Andreas Antonopoulos thinks open blockchains can help separate nation states and banks

ANDREAS ANTONOPOULOS: "If you take the banks and the government and you bring them a bit too close together, they start getting very corrupt"

In a recent talk at the Seoul Bitcoin Meetup in South Korea, Andreas Antonopoulos took the audience through his top five pillars of open blockchains.

Making the case for blockchains to be open, public, borderless, neutral, and censorship-resistant, the technologist and serial entrepreneur went on to explain why decentralised systems of organisation and the separation of money and state are important factors to enable a transition to what he describes as an “unclosable” ecosystem of commerce.

Andreas said: “If you take the banks and the government and you bring them a bit too close together, they start getting very corrupt.”

He gave a common example that he thinks is happening today where “the banks corrupt the government, then the government corrupts the banks, and then they all destroy the economy together”.

However, he explained that with open systems like Bitcoin and Ethereum, “we now have this system that is open, borderless, neutral, censorship-resistant, and public” to challenge such legacy institutions and relationships.

He said that we now know for the first time in history that we can have these capabilities not just for money (with Bitcoin), but other technologies “like smart contracts that are used in systems like Ethereum”.

Not just open, but ‘unclosable’

“Interesting things are happening, and I want to focus a bit more on the idea of open that most people misunderstand,” said Antonopolous.

“This is a type of radical open where it’s not simply the fact that you have been allowed to access the platform, it is the opposite – you cannot be stopped from accessing the platform. It’s not just open, it is unclosable.”

He went on to say: “This is a really radical idea, and what it does is it means you can write an application connected to this network and make it do things nobody had considered before and you don’t need to have too many users.”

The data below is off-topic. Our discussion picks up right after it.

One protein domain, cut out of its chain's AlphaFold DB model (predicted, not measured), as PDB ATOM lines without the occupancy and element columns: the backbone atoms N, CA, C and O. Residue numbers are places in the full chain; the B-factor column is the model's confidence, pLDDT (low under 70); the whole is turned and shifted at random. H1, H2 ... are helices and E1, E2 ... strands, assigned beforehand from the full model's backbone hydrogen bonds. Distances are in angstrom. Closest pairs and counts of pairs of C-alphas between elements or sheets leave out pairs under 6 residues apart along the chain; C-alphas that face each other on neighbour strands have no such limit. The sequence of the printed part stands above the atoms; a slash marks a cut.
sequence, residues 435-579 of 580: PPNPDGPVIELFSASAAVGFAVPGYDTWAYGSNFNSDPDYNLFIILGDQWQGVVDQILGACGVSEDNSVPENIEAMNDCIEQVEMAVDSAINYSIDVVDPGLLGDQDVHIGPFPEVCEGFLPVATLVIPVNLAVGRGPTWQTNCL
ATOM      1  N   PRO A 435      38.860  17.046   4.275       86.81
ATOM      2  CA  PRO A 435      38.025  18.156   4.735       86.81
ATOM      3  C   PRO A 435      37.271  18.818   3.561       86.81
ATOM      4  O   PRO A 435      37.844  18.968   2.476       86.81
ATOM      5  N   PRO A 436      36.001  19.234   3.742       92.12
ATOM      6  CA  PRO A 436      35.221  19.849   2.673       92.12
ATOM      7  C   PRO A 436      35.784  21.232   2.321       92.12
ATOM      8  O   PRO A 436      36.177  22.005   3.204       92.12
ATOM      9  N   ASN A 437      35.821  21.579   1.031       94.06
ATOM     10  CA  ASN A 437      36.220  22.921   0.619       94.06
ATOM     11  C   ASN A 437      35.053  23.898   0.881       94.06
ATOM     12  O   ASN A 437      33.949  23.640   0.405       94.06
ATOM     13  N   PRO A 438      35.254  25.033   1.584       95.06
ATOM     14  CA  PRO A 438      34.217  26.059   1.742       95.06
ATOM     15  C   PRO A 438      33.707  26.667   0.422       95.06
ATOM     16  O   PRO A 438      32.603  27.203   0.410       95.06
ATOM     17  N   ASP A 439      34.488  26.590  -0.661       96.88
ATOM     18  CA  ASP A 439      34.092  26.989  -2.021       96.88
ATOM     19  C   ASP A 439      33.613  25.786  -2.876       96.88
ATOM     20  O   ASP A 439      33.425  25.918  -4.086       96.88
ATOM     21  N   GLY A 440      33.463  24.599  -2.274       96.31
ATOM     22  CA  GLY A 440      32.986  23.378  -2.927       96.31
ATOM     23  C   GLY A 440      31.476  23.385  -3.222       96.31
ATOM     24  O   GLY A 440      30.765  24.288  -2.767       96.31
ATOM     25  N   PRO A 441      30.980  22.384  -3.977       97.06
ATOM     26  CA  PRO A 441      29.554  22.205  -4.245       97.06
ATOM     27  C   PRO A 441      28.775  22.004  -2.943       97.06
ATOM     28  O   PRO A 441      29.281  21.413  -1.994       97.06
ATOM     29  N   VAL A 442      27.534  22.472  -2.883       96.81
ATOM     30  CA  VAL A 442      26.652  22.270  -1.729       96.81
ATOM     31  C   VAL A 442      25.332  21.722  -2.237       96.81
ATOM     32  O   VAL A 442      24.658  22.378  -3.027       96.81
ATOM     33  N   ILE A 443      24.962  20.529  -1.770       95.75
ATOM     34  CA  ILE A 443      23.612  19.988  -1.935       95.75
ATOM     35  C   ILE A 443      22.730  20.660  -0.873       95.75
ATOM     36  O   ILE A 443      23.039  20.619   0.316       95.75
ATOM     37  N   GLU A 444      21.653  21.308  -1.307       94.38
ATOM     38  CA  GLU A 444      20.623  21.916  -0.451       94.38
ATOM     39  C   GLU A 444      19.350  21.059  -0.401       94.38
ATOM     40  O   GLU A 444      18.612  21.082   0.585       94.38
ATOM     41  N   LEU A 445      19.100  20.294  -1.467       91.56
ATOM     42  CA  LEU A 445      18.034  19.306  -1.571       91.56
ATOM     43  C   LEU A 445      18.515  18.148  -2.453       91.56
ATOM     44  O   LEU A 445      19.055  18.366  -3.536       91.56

In fact, “you only need to find one other person who wants to run that application”, and between the two of you, it will be possible to run it.

“Everybody is building on top of everybody else’s idea without asking for anyone’s permission, and what happens then is really astonishing because we’ve seen it only once before.”

A tsunami of innovation

Antonopoulos said that this exact scenario happened with the internet, claiming: “It wasn’t that we had some great companies that made some great platforms, but what happened was you didn’t need anybody’s permission to launch an application and so you could launch one and then let other people use it.”

He explained that “it created this tsunami of innovation that completely overwhelmed all of the possible competitors so they couldn’t compete, and this is going to happen to banking”.

He thinks that centralised entities like banks cannot compete against this “because there’s no way you can do (inside a company) the amount of innovation of the entire world put together all operating to serve their own special purpose without asking for anybody’s permission”.

Concluding with his thoughts on how the world views most open blockchain applications today, he exclaimed: “It’s not an app, it’s a platform. It’s a platform for radically open, borderless, public, neutral, and censorship-resistant commerce.”

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